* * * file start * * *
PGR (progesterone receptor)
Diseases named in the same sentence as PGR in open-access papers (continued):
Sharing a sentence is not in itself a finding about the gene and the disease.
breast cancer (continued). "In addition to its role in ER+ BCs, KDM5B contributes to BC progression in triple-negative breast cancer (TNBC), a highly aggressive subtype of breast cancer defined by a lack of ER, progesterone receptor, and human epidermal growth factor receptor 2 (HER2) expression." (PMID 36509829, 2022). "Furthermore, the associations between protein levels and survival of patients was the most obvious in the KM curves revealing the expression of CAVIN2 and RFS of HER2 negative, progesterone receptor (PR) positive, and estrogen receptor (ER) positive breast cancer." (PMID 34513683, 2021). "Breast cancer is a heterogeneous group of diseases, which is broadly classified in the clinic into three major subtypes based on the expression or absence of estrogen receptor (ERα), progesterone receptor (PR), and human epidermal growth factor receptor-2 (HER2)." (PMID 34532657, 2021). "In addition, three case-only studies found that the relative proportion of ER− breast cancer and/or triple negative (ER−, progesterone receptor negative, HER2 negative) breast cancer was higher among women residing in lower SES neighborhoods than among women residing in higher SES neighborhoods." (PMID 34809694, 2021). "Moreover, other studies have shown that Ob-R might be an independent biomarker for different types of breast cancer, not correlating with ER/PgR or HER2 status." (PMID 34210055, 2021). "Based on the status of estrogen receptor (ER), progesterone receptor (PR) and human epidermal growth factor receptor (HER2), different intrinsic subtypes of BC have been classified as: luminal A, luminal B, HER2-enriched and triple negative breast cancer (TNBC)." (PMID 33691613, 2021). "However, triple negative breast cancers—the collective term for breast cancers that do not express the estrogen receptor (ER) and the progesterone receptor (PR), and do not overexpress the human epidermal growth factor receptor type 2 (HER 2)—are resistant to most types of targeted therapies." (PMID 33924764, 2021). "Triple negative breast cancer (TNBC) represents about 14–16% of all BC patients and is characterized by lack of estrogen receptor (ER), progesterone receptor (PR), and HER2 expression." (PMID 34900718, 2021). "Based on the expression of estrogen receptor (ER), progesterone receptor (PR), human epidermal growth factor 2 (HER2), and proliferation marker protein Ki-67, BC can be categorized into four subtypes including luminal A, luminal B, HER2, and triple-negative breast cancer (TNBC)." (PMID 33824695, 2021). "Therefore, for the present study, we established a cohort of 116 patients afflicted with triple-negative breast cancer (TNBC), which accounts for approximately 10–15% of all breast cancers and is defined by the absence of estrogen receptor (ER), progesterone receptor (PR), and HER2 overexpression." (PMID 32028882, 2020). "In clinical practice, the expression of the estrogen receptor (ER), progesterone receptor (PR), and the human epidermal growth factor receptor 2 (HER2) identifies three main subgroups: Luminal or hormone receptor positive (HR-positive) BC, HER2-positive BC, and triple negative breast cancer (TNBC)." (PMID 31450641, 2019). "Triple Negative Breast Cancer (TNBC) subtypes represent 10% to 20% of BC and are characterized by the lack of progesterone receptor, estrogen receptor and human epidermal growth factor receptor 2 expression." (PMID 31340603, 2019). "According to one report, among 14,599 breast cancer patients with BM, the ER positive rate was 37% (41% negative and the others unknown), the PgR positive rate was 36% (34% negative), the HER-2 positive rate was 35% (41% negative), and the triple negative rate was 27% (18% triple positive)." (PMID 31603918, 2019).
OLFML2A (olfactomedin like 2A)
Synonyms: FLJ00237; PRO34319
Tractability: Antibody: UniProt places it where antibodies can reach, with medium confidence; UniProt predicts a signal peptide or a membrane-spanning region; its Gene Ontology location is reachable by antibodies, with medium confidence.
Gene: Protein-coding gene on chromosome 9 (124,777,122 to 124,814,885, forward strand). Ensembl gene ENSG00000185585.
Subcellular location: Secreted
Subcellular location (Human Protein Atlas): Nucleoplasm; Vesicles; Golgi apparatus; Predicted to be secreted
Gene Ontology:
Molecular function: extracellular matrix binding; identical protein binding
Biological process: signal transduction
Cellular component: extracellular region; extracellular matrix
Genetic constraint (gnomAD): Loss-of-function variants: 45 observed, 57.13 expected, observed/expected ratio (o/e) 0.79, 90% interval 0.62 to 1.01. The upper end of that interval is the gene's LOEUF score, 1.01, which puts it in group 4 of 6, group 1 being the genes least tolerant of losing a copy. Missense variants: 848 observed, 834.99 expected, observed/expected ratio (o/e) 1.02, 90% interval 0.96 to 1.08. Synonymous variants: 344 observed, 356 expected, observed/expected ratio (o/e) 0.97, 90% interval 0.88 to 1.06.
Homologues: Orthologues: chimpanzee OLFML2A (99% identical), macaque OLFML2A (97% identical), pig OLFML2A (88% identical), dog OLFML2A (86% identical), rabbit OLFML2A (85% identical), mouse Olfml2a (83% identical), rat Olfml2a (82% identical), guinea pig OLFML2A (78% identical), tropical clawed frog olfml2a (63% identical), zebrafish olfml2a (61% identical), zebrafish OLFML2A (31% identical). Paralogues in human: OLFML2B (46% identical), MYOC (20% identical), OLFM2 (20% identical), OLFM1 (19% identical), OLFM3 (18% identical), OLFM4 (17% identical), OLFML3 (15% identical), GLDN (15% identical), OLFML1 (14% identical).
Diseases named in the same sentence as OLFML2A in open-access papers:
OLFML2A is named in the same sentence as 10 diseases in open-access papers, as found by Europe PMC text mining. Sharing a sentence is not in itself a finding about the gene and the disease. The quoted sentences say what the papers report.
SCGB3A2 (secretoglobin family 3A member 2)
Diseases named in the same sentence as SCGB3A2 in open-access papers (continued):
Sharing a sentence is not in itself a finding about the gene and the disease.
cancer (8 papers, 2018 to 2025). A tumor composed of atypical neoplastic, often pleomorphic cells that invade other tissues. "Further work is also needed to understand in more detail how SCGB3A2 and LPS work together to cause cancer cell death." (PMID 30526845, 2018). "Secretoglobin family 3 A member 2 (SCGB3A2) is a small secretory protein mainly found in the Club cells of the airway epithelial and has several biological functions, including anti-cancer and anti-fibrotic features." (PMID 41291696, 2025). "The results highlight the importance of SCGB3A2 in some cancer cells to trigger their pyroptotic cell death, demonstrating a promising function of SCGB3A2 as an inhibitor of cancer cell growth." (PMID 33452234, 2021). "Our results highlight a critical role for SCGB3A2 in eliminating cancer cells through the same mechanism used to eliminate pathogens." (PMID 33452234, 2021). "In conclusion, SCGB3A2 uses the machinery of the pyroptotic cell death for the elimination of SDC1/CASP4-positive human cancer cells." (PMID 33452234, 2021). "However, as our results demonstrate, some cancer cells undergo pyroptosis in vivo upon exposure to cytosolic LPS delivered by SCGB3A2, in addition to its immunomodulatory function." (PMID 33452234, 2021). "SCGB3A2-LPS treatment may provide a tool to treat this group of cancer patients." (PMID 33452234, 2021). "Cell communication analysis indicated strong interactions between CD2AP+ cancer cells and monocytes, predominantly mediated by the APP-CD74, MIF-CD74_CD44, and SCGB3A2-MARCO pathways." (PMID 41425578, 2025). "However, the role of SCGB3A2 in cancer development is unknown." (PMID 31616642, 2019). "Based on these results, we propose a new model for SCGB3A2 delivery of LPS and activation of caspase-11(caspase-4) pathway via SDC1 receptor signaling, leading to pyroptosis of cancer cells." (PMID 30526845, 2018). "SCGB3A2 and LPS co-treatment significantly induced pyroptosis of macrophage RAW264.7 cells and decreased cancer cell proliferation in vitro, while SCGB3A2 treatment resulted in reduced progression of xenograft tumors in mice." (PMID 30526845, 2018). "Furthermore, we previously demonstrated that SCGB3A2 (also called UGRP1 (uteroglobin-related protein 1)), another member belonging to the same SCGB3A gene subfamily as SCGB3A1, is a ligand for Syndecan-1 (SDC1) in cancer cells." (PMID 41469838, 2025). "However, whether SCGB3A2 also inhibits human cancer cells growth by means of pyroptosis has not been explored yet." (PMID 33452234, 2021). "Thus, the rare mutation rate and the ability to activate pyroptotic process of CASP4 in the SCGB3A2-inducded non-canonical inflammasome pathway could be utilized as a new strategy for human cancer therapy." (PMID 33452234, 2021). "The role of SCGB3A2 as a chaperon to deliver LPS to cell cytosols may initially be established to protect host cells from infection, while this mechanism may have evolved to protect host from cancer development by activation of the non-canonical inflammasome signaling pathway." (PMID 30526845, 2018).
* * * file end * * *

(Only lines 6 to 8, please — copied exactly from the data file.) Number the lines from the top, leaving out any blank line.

Synonyms: FLJ00237; PRO34319
Tractability: Antibody: UniProt places it where antibodies can reach, with medium confidence; UniProt predicts a signal peptide or a membrane-spanning region; its Gene Ontology location is reachable by antibodies, with medium confidence.
Gene: Protein-coding gene on chromosome 9 (124,777,122 to 124,814,885, forward strand). Ensembl gene ENSG00000185585.